It’s not really news any more that all the conservative doomsaying about California has turned out to be wildly off-base. But Paul Krugman decides to rub it in today, particularly in terms of the actual impact of Proposition 30, the 2012 ballot initiative that authorized a more progressive income tax structure, and Obamacare implementation, which California took on agressively:
Needless to say, conservatives predicted doom. A representative reaction: Daniel J. Mitchell of the Cato Institute declared that by voting for Proposition 30, which authorized those tax increases, “the looters and moochers of the Golden State” (yes, they really do think they’re living in an Ayn Rand novel) were committing “economic suicide.” Meanwhile, Avik Roy of the Manhattan Institute and Forbes claimed that California residents were about to face a “rate shock” that would more than double health insurance premiums.
What has actually happened? There is, I’m sorry to say, no sign of the promised catastrophe.
If tax increases are causing a major flight of jobs from California, you can’t see it in the job numbers. Employment is up 3.6 percent in the past 18 months, compared with a national average of 2.8 percent; at this point, California’s share of national employment, which was hit hard by the bursting of the state’s enormous housing bubble, is back to pre-recession levels.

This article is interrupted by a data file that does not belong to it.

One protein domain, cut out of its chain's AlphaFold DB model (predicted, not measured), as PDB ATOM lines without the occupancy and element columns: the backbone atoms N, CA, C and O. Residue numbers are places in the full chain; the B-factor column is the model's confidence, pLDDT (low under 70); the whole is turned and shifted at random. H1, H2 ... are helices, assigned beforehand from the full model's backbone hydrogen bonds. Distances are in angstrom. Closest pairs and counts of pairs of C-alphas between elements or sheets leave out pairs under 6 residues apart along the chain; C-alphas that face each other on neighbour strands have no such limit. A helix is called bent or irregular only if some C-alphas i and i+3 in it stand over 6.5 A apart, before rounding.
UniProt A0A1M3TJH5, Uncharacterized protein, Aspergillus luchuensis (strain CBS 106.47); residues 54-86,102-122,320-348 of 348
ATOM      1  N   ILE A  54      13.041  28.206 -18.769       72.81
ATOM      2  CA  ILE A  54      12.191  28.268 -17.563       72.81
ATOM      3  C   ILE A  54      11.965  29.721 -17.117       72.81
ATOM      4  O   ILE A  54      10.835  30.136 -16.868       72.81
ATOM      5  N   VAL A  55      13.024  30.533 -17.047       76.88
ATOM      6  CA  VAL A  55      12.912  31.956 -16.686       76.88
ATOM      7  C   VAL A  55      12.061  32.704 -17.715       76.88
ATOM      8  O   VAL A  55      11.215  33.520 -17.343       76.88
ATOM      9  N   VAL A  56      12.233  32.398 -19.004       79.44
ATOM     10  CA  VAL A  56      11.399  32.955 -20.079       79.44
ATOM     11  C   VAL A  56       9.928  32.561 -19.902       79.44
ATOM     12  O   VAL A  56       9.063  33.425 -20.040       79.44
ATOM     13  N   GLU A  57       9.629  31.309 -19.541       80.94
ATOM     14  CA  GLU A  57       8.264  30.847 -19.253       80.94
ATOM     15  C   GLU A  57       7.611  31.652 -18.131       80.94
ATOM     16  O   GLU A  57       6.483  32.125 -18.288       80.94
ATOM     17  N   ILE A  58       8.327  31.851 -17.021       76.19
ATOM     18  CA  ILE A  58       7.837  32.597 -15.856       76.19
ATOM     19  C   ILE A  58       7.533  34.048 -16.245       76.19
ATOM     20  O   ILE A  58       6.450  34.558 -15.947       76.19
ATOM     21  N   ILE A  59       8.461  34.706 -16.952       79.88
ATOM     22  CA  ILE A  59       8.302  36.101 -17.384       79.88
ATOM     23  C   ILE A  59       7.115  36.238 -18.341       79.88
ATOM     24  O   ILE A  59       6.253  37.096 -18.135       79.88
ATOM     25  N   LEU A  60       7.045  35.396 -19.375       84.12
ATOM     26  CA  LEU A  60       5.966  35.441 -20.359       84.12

On health care, some people — basically healthy young men who were getting inexpensive insurance on the individual market and were too affluent to receive subsidies — did face premium increases, which we always knew would happen. Over all, however, the costs of health reform came in below expectations, while enrollment came in well above — more than triple initial predictions in the San Francisco area. A recent survey by the Commonwealth Fund suggests that California has already cut the percentage of its residents without health insurance in half. What’s more, all indications are that further progress is in the pipeline, with more insurance companies entering the marketplace for next year.
And, yes, the budget is back in surplus.
Krugman concedes that California still suffers from high housing prices (boy, does it ever!), and suggests that those complaining of “too much regulation” in the state should really focus on local land-use restrictions that boost housing costs in myriad ways.
Personally, I’m just glad that I’m not actually living in the dystopia I’ve been reading about from practically the moment I arrived in the Golden State.